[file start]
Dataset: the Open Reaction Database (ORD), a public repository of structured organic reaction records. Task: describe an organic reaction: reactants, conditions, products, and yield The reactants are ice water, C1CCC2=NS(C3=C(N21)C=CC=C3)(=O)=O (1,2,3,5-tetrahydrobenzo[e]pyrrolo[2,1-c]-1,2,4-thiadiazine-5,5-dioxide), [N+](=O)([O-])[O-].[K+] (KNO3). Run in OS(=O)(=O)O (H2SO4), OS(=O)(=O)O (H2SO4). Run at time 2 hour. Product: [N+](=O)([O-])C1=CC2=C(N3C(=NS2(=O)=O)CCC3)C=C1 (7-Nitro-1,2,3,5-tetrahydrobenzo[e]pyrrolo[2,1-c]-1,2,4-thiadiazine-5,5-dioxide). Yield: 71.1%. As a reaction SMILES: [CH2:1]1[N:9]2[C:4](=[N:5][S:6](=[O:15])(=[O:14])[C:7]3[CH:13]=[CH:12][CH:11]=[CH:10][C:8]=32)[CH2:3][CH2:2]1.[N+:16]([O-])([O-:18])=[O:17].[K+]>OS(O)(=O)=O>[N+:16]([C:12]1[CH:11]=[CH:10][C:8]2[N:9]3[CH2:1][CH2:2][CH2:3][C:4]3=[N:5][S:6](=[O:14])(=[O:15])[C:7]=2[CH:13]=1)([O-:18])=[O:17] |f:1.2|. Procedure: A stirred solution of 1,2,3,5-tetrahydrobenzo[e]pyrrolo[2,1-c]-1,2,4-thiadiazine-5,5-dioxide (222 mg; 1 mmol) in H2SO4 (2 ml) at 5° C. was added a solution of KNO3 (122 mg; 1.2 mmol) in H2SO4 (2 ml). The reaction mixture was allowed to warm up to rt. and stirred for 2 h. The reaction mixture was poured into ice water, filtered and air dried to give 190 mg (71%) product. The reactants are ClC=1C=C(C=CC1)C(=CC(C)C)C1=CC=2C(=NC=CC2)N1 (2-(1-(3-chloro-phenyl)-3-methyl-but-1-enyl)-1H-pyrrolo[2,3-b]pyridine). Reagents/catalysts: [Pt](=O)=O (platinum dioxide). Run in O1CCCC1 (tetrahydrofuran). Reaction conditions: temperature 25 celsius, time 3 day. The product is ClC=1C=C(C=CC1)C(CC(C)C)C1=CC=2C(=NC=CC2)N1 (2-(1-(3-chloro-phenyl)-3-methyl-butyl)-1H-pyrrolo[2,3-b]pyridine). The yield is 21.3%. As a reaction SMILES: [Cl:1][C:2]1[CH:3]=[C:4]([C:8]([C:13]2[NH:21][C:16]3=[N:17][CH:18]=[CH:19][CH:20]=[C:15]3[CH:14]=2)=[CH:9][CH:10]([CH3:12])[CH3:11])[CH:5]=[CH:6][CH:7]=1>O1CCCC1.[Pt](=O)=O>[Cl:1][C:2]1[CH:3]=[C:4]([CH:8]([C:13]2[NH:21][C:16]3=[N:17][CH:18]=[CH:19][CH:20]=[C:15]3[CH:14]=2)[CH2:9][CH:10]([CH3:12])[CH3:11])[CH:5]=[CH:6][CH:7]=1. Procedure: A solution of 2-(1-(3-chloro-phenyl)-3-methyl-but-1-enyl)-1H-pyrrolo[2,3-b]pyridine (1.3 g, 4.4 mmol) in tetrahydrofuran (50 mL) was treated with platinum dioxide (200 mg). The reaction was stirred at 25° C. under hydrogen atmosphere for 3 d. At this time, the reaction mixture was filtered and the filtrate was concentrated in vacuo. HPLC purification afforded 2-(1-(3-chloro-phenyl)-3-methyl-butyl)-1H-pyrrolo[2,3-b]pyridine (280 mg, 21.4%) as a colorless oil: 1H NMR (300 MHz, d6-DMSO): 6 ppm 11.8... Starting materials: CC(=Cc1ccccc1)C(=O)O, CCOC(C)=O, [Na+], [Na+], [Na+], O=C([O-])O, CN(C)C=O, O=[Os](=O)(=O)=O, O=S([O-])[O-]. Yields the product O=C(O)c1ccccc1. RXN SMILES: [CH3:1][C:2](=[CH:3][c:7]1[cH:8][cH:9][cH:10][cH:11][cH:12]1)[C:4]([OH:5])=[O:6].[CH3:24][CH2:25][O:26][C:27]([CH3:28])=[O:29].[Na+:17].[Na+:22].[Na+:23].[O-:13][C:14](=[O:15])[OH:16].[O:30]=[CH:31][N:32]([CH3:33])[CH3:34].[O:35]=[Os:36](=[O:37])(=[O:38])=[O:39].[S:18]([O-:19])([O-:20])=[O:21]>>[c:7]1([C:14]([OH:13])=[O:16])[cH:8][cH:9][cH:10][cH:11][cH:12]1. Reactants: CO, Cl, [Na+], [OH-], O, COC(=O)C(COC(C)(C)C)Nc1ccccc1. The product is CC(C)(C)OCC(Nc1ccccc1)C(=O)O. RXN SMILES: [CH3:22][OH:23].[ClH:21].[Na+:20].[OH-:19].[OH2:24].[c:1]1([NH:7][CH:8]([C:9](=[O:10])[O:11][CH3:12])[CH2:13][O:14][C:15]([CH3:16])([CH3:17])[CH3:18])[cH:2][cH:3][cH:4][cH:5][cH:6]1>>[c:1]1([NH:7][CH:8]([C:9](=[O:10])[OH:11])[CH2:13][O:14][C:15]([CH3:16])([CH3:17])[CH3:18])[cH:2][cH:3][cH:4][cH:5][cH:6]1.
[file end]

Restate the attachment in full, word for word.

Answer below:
Dataset: the Open Reaction Database (ORD), a public repository of structured organic reaction records. Task: describe an organic reaction: reactants, conditions, products, and yield The reactants are ice water, C1CCC2=NS(C3=C(N21)C=CC=C3)(=O)=O (1,2,3,5-tetrahydrobenzo[e]pyrrolo[2,1-c]-1,2,4-thiadiazine-5,5-dioxide), [N+](=O)([O-])[O-].[K+] (KNO3). Run in OS(=O)(=O)O (H2SO4), OS(=O)(=O)O (H2SO4). Run at time 2 hour. Product: [N+](=O)([O-])C1=CC2=C(N3C(=NS2(=O)=O)CCC3)C=C1 (7-Nitro-1,2,3,5-tetrahydrobenzo[e]pyrrolo[2,1-c]-1,2,4-thiadiazine-5,5-dioxide). Yield: 71.1%. As a reaction SMILES: [CH2:1]1[N:9]2[C:4](=[N:5][S:6](=[O:15])(=[O:14])[C:7]3[CH:13]=[CH:12][CH:11]=[CH:10][C:8]=32)[CH2:3][CH2:2]1.[N+:16]([O-])([O-:18])=[O:17].[K+]>OS(O)(=O)=O>[N+:16]([C:12]1[CH:11]=[CH:10][C:8]2[N:9]3[CH2:1][CH2:2][CH2:3][C:4]3=[N:5][S:6](=[O:14])(=[O:15])[C:7]=2[CH:13]=1)([O-:18])=[O:17] |f:1.2|. Procedure: A stirred solution of 1,2,3,5-tetrahydrobenzo[e]pyrrolo[2,1-c]-1,2,4-thiadiazine-5,5-dioxide (222 mg; 1 mmol) in H2SO4 (2 ml) at 5° C. was added a solution of KNO3 (122 mg; 1.2 mmol) in H2SO4 (2 ml). The reaction mixture was allowed to warm up to rt. and stirred for 2 h. The reaction mixture was poured into ice water, filtered and air dried to give 190 mg (71%) product. The reactants are ClC=1C=C(C=CC1)C(=CC(C)C)C1=CC=2C(=NC=CC2)N1 (2-(1-(3-chloro-phenyl)-3-methyl-but-1-enyl)-1H-pyrrolo[2,3-b]pyridine). Reagents/catalysts: [Pt](=O)=O (platinum dioxide). Run in O1CCCC1 (tetrahydrofuran). Reaction conditions: temperature 25 celsius, time 3 day. The product is ClC=1C=C(C=CC1)C(CC(C)C)C1=CC=2C(=NC=CC2)N1 (2-(1-(3-chloro-phenyl)-3-methyl-butyl)-1H-pyrrolo[2,3-b]pyridine). The yield is 21.3%. As a reaction SMILES: [Cl:1][C:2]1[CH:3]=[C:4]([C:8]([C:13]2[NH:21][C:16]3=[N:17][CH:18]=[CH:19][CH:20]=[C:15]3[CH:14]=2)=[CH:9][CH:10]([CH3:12])[CH3:11])[CH:5]=[CH:6][CH:7]=1>O1CCCC1.[Pt](=O)=O>[Cl:1][C:2]1[CH:3]=[C:4]([CH:8]([C:13]2[NH:21][C:16]3=[N:17][CH:18]=[CH:19][CH:20]=[C:15]3[CH:14]=2)[CH2:9][CH:10]([CH3:12])[CH3:11])[CH:5]=[CH:6][CH:7]=1. Procedure: A solution of 2-(1-(3-chloro-phenyl)-3-methyl-but-1-enyl)-1H-pyrrolo[2,3-b]pyridine (1.3 g, 4.4 mmol) in tetrahydrofuran (50 mL) was treated with platinum dioxide (200 mg). The reaction was stirred at 25° C. under hydrogen atmosphere for 3 d. At this time, the reaction mixture was filtered and the filtrate was concentrated in vacuo. HPLC purification afforded 2-(1-(3-chloro-phenyl)-3-methyl-butyl)-1H-pyrrolo[2,3-b]pyridine (280 mg, 21.4%) as a colorless oil: 1H NMR (300 MHz, d6-DMSO): 6 ppm 11.8... Starting materials: CC(=Cc1ccccc1)C(=O)O, CCOC(C)=O, [Na+], [Na+], [Na+], O=C([O-])O, CN(C)C=O, O=[Os](=O)(=O)=O, O=S([O-])[O-]. Yields the product O=C(O)c1ccccc1. RXN SMILES: [CH3:1][C:2](=[CH:3][c:7]1[cH:8][cH:9][cH:10][cH:11][cH:12]1)[C:4]([OH:5])=[O:6].[CH3:24][CH2:25][O:26][C:27]([CH3:28])=[O:29].[Na+:17].[Na+:22].[Na+:23].[O-:13][C:14](=[O:15])[OH:16].[O:30]=[CH:31][N:32]([CH3:33])[CH3:34].[O:35]=[Os:36](=[O:37])(=[O:38])=[O:39].[S:18]([O-:19])([O-:20])=[O:21]>>[c:7]1([C:14]([OH:13])=[O:16])[cH:8][cH:9][cH:10][cH:11][cH:12]1. Reactants: CO, Cl, [Na+], [OH-], O, COC(=O)C(COC(C)(C)C)Nc1ccccc1. The product is CC(C)(C)OCC(Nc1ccccc1)C(=O)O. RXN SMILES: [CH3:22][OH:23].[ClH:21].[Na+:20].[OH-:19].[OH2:24].[c:1]1([NH:7][CH:8]([C:9](=[O:10])[O:11][CH3:12])[CH2:13][O:14][C:15]([CH3:16])([CH3:17])[CH3:18])[cH:2][cH:3][cH:4][cH:5][cH:6]1>>[c:1]1([NH:7][CH:8]([C:9](=[O:10])[OH:11])[CH2:13][O:14][C:15]([CH3:16])([CH3:17])[CH3:18])[cH:2][cH:3][cH:4][cH:5][cH:6]1.